The basic principles of transparency, accountability and citizen engagement are now accepted as central to more effective development and are reflected in the current discussions on the post-2015 Development Agenda and calls for a data revolution. As the development community looks to the future to define its goals over the coming years, it is important to reflect on progress to date, particularly on the commitments made and the lessons learnt from delivering them.
At the first High Level Meeting of the Global Partnership for Effective Development Cooperation in Mexico in 2014, donors reaffirmed their past commitments to publish information to a common, open standard, incorporating the International Aid Transparency Initiative (IATI), by the end of 2015. As this deadline rapidly approaches, we are at a crucial point in the push for aid transparency. There is an urgent need for the donor community to redouble its efforts and to collectively raise the level of ambition to deliver on these commitments over the next 14 months.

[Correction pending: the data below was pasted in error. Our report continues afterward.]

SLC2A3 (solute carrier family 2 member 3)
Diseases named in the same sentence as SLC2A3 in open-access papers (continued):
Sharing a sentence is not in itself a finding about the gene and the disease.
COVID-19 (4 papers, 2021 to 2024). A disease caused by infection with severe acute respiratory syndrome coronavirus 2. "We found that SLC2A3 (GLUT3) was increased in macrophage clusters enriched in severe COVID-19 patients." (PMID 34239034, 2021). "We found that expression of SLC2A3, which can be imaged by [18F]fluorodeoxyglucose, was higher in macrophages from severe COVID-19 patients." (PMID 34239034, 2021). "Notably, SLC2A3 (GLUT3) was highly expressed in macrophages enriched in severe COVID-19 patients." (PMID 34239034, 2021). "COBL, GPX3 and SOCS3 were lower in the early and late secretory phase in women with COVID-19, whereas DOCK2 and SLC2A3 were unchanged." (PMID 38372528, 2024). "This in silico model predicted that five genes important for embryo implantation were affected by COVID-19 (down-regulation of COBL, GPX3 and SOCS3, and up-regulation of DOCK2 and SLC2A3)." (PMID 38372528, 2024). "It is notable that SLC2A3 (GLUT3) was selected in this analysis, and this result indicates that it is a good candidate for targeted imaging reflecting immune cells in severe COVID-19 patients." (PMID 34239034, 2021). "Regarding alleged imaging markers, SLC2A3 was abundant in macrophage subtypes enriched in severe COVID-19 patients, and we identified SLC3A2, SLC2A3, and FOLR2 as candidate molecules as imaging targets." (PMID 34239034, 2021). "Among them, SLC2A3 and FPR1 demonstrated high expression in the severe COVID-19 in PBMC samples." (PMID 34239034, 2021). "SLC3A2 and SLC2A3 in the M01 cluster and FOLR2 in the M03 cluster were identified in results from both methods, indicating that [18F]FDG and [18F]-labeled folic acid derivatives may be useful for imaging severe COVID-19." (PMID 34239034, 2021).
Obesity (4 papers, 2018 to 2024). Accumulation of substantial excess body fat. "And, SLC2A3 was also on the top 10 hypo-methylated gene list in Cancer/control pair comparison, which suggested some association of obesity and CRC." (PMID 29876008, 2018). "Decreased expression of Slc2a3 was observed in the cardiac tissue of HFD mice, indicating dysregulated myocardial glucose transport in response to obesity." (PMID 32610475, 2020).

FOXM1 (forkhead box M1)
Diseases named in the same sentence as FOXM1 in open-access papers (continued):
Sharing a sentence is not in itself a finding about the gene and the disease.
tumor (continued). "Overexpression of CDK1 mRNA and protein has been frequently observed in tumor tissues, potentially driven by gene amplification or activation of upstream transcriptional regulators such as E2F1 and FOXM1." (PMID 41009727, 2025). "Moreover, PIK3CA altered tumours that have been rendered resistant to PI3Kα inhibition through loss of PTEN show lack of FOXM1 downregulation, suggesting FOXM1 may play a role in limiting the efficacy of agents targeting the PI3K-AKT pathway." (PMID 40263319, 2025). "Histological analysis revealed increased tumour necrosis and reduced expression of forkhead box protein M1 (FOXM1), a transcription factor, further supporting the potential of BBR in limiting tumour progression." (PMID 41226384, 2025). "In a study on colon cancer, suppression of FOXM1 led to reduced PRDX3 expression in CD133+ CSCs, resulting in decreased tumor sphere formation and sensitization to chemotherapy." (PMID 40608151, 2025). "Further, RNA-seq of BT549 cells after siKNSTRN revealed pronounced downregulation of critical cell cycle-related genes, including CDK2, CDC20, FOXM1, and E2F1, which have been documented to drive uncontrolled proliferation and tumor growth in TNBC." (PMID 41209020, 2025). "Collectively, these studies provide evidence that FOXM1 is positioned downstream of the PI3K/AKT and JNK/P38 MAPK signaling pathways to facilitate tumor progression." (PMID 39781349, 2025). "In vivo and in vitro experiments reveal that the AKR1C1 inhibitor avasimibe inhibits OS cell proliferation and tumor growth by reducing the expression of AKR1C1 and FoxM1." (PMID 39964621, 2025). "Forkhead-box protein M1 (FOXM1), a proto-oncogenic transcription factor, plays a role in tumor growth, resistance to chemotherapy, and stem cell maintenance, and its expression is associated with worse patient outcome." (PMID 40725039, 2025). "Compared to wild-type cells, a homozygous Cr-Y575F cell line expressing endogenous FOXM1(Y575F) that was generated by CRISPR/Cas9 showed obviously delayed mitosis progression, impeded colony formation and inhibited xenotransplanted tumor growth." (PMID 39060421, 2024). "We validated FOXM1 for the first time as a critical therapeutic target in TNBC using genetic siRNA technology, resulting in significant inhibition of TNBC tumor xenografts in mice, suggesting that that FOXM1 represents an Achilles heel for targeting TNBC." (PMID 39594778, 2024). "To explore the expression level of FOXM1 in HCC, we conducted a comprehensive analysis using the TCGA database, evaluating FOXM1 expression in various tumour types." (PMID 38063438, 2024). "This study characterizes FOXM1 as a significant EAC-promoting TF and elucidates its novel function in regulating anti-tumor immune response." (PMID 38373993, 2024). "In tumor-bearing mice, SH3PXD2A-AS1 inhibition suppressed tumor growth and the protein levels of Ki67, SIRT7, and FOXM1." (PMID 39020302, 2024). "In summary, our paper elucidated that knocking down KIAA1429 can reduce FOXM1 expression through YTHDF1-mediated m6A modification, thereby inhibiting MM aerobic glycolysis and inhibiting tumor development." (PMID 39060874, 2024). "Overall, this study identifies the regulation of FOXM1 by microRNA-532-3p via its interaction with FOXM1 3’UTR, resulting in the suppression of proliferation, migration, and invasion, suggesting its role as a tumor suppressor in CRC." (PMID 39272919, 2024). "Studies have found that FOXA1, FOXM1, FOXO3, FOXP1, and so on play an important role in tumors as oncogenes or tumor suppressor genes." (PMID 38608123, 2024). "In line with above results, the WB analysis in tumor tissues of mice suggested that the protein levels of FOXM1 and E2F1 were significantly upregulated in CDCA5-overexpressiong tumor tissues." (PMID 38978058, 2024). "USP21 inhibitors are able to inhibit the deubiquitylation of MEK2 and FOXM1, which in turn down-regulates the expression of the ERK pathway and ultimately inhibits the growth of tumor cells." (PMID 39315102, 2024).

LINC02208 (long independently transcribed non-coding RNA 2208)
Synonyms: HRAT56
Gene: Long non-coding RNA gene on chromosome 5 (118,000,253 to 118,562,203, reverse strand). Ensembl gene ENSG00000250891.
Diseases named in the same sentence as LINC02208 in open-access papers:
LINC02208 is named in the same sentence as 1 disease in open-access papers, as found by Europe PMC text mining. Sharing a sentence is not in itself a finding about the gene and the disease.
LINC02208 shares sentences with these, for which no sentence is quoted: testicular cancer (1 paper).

While significant progress was made in the early days of aid transparency in terms of donors committing to share information on their aid activities in a more comprehensive, comparable, accessible and timely manner by publishing to the IATI Standard, the 2014 Aid Transparency Index (ATI) findings show that progress on implementation continues to be slow and uneven.